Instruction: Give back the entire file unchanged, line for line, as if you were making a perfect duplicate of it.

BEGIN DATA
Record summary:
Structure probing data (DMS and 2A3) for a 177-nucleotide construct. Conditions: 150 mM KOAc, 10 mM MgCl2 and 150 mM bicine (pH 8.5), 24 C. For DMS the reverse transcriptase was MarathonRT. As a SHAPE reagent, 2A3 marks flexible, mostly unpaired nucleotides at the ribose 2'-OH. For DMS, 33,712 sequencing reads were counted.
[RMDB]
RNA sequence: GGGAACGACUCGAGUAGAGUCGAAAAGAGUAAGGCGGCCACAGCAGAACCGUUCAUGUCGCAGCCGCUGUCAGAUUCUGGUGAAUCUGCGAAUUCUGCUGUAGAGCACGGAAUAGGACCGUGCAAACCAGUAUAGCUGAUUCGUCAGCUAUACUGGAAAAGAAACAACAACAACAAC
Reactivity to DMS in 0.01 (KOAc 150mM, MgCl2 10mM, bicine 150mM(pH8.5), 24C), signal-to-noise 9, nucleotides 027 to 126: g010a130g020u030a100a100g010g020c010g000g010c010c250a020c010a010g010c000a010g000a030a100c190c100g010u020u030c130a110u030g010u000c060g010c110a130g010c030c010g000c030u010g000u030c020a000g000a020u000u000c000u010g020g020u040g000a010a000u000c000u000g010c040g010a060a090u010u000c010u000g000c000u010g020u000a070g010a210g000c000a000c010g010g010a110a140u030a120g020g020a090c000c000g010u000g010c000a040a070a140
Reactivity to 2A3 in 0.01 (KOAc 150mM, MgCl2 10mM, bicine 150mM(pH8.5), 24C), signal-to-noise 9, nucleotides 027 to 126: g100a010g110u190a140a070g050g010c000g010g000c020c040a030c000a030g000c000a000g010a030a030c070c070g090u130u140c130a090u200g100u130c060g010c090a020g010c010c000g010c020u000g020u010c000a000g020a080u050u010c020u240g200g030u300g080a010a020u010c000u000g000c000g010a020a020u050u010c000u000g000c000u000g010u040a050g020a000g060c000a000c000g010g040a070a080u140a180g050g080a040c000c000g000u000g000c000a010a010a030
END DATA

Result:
Record summary:
Structure probing data (DMS and 2A3) for a 177-nucleotide construct. Conditions: 150 mM KOAc, 10 mM MgCl2 and 150 mM bicine (pH 8.5), 24 C. For DMS the reverse transcriptase was MarathonRT. As a SHAPE reagent, 2A3 marks flexible, mostly unpaired nucleotides at the ribose 2'-OH. For DMS, 33,712 sequencing reads were counted.
[RMDB]
RNA sequence: GGGAACGACUCGAGUAGAGUCGAAAAGAGUAAGGCGGCCACAGCAGAACCGUUCAUGUCGCAGCCGCUGUCAGAUUCUGGUGAAUCUGCGAAUUCUGCUGUAGAGCACGGAAUAGGACCGUGCAAACCAGUAUAGCUGAUUCGUCAGCUAUACUGGAAAAGAAACAACAACAACAAC
Reactivity to DMS in 0.01 (KOAc 150mM, MgCl2 10mM, bicine 150mM(pH8.5), 24C), signal-to-noise 9, nucleotides 027 to 126: g010a130g020u030a100a100g010g020c010g000g010c010c250a020c010a010g010c000a010g000a030a100c190c100g010u020u030c130a110u030g010u000c060g010c110a130g010c030c010g000c030u010g000u030c020a000g000a020u000u000c000u010g020g020u040g000a010a000u000c000u000g010c040g010a060a090u010u000c010u000g000c000u010g020u000a070g010a210g000c000a000c010g010g010a110a140u030a120g020g020a090c000c000g010u000g010c000a040a070a140
Reactivity to 2A3 in 0.01 (KOAc 150mM, MgCl2 10mM, bicine 150mM(pH8.5), 24C), signal-to-noise 9, nucleotides 027 to 126: g100a010g110u190a140a070g050g010c000g010g000c020c040a030c000a030g000c000a000g010a030a030c070c070g090u130u140c130a090u200g100u130c060g010c090a020g010c010c000g010c020u000g020u010c000a000g020a080u050u010c020u240g200g030u300g080a010a020u010c000u000g000c000g010a020a020u050u010c000u000g000c000u000g010u040a050g020a000g060c000a000c000g010g040a070a080u140a180g050g080a040c000c000g000u000g000c000a010a010a030